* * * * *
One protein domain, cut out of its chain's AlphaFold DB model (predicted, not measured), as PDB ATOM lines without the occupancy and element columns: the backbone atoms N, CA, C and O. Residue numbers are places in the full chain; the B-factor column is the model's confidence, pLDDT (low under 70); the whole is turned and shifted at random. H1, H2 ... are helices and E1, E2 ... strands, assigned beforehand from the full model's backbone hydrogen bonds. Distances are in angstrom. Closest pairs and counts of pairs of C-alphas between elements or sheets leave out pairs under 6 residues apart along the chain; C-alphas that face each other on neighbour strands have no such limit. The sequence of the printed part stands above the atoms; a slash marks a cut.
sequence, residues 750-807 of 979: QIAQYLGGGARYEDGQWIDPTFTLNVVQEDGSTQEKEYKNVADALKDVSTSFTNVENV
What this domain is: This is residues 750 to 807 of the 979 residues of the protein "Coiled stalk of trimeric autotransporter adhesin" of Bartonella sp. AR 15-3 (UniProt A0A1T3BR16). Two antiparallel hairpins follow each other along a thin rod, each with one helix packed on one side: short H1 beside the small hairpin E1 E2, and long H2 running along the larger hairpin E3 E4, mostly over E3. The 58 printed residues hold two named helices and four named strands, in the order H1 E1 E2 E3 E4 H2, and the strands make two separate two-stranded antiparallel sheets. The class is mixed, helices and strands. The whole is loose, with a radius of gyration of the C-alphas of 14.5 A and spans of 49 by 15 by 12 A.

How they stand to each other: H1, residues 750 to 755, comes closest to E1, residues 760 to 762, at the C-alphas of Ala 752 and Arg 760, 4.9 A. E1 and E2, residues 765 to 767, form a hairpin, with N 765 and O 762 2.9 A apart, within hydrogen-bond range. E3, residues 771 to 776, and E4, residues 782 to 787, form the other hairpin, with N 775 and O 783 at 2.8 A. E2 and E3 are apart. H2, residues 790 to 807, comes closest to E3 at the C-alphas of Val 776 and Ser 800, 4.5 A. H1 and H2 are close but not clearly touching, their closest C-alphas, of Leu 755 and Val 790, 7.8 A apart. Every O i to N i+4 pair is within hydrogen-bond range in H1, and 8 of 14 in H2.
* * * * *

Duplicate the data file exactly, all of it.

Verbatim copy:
One protein domain, cut out of its chain's AlphaFold DB model (predicted, not measured), as PDB ATOM lines without the occupancy and element columns: the backbone atoms N, CA, C and O. Residue numbers are places in the full chain; the B-factor column is the model's confidence, pLDDT (low under 70); the whole is turned and shifted at random. H1, H2 ... are helices and E1, E2 ... strands, assigned beforehand from the full model's backbone hydrogen bonds. Distances are in angstrom. Closest pairs and counts of pairs of C-alphas between elements or sheets leave out pairs under 6 residues apart along the chain; C-alphas that face each other on neighbour strands have no such limit. The sequence of the printed part stands above the atoms; a slash marks a cut.
sequence, residues 750-807 of 979: QIAQYLGGGARYEDGQWIDPTFTLNVVQEDGSTQEKEYKNVADALKDVSTSFTNVENV
What this domain is: This is residues 750 to 807 of the 979 residues of the protein "Coiled stalk of trimeric autotransporter adhesin" of Bartonella sp. AR 15-3 (UniProt A0A1T3BR16). Two antiparallel hairpins follow each other along a thin rod, each with one helix packed on one side: short H1 beside the small hairpin E1 E2, and long H2 running along the larger hairpin E3 E4, mostly over E3. The 58 printed residues hold two named helices and four named strands, in the order H1 E1 E2 E3 E4 H2, and the strands make two separate two-stranded antiparallel sheets. The class is mixed, helices and strands. The whole is loose, with a radius of gyration of the C-alphas of 14.5 A and spans of 49 by 15 by 12 A.

How they stand to each other: H1, residues 750 to 755, comes closest to E1, residues 760 to 762, at the C-alphas of Ala 752 and Arg 760, 4.9 A. E1 and E2, residues 765 to 767, form a hairpin, with N 765 and O 762 2.9 A apart, within hydrogen-bond range. E3, residues 771 to 776, and E4, residues 782 to 787, form the other hairpin, with N 775 and O 783 at 2.8 A. E2 and E3 are apart. H2, residues 790 to 807, comes closest to E3 at the C-alphas of Val 776 and Ser 800, 4.5 A. H1 and H2 are close but not clearly touching, their closest C-alphas, of Leu 755 and Val 790, 7.8 A apart. Every O i to N i+4 pair is within hydrogen-bond range in H1, and 8 of 14 in H2.